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I have some objects with a bunch of fields and I find myself having to implement GetHashCode and Equals. It is painful to go though each field manually so I wrote them like this:

public override int GetHashCode()
    int hash = 17;
    foreach (PropertyInfo p in GetType().GetProperties())
        hash = hash * 23 + p.GetValue(this, null).GetHashCode();
    return hash;

public override bool Equals(object obj)
    foreach (PropertyInfo p in GetType().GetProperties())
        if (p.GetValue(obj, null) != p.GetValue(this, null))
            return false;
    return true;

Other than speed considerations why shouldn't I implement them like this?

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Apart from speed issues, note that not all correct implementations of GetHashCode and Equals are equivalent to the above algo. Btw, there are several issues with the posted code. You could dereference null in multiple places. Additionally, your version of Equals uses reference equality between corresponding properties, which is not the most common idiom. –  Ani Dec 7 '10 at 16:53
Funny you should ask, it is. –  stimms Dec 7 '10 at 16:53
Use ReSharper -- it'll generate correct implementations of Equals and GetHashCode for you. –  Tim Robinson Dec 7 '10 at 16:54
Another bug - you're checking the properties of this.GetType(), so inheritence equivalence can introduce odd behavior (eg, aManager.Equals(anEmployee) will test different properties than anEmployee.Equals(aManager)). Also, what happens when you do anApple.Equals(anOrange)? I haven't tested, but seems like you'll have some odd behavior when calling Equals using unrelated types. –  Chris Shaffer Dec 7 '10 at 16:58
There is a non-prime number in the hash caclulation. I assume you meant to use 33. :-) –  Christian Hayter Dec 7 '10 at 17:02

4 Answers 4

up vote 7 down vote accepted

Here are a few reasons I would avoid this route

  • It's much more reliable to compare fields instead of properties
  • Your code makes the incorrect assumption that two objects are considered to be equal if they are the same reference (you are using ==). This is not the case as many types implement value equality via .Equals. It is very possible and legal for two different references to be considered Equals and would beat your test.
  • If this form of Equality is used in a wide spread manner through your code base it will very easily lead to infinite recursion when the object graph has cycles.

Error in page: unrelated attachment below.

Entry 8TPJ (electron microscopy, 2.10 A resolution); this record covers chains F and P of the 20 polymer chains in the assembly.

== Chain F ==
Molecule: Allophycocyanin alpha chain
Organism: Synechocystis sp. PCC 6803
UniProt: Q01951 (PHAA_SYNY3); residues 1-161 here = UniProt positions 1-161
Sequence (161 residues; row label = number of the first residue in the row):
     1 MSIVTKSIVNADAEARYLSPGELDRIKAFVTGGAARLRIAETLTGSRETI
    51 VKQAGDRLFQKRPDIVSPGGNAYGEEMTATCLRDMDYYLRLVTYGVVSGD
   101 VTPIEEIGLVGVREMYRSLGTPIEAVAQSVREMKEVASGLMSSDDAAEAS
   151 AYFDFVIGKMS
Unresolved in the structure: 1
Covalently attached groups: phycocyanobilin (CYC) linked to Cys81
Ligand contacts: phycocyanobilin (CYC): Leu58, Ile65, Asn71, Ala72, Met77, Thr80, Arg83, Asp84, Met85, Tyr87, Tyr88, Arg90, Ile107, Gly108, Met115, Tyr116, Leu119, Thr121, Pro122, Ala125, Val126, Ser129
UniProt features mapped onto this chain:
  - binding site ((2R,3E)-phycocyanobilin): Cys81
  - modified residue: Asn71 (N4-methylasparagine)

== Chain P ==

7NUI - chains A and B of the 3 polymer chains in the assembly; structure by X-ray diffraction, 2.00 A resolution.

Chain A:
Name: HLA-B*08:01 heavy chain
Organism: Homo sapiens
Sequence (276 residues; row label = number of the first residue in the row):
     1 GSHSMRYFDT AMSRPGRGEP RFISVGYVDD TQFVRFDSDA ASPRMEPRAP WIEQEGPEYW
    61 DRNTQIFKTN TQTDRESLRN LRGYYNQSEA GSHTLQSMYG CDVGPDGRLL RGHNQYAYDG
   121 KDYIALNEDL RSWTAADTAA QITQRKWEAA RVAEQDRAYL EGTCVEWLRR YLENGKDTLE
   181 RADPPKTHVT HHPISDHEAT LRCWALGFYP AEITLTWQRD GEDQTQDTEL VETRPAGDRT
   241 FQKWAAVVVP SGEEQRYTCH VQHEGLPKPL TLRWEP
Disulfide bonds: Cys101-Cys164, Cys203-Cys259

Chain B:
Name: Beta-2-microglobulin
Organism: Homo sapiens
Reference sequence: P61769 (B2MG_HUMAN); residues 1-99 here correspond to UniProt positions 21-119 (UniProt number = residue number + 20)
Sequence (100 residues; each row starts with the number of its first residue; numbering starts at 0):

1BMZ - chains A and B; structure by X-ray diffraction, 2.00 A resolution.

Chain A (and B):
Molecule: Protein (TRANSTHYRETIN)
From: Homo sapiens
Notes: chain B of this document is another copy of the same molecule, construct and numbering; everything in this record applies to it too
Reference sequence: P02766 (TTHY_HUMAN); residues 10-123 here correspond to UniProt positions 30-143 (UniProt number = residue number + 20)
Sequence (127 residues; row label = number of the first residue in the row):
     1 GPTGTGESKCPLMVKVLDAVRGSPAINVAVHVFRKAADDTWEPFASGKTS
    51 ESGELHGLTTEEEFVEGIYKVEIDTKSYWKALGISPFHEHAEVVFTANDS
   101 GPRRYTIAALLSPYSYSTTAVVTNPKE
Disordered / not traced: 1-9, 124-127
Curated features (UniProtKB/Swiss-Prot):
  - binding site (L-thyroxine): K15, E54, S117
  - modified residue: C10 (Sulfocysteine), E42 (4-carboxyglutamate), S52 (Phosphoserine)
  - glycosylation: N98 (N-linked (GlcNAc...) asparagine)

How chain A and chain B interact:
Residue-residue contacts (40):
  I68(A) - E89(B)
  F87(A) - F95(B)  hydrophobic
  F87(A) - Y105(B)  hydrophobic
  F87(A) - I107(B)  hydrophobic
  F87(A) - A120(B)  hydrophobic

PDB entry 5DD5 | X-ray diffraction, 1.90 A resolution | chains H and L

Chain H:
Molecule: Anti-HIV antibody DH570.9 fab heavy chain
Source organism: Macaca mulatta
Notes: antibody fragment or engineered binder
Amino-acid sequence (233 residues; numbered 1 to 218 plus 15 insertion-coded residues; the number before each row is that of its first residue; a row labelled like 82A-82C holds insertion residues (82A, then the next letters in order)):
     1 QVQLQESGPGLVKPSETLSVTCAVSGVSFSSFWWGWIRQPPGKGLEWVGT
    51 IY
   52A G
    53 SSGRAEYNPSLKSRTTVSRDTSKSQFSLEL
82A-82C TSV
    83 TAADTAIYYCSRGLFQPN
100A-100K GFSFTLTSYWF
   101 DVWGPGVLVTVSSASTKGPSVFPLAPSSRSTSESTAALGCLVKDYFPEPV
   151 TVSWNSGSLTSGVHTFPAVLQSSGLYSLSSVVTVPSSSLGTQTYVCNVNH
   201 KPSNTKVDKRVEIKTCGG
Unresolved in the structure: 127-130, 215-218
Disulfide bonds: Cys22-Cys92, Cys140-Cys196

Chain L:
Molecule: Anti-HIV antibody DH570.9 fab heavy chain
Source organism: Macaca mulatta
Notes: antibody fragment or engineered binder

• The GetHashCode method ignores that a property could be null

Below is a concrete example of a type which would cause infinite recursion in your application

class C1 {
  public object Prop1 { get; set; }

var local = new C1();
local.Prop1 = local;
var x = local.GetHashCode();  // Infinite recursion
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Infinite recursion is a very good point –  stimms Dec 7 '10 at 17:06

Any value-type properties will be boxed by the GetValue calls, which means that they'll never compare as equal even if they have the same value.

You can avoid this by calling the static Equals(x,y) method -- which will then defer to the virtual x.Equals(y) method if necessary -- rather than using the non-virtual == operator, which will always test reference equality in this case.

if (!object.Equals(p.GetValue(obj, null), p.GetValue(this, null)))
    return false;
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Typo fixed, but != left to keep your answer valid –  stimms Dec 7 '10 at 17:00
a.Equals(b) will throw if a is null; Object.Equals(a, b) will return false. –  Tim Robinson Dec 7 '10 at 17:01
@Tim: Good point. Updated. –  LukeH Dec 7 '10 at 17:05
  1. It may give a poorly conditioned hash (not all properties are equal in determining object identity.)

  2. As currently implemented, the hash computation may overflow.

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If your object is equal only if all properties are equal then go ahead. But I doubt it. E.g an employee is unique by it's employee Id. You will not be able to compare changes in employee data if you do this.

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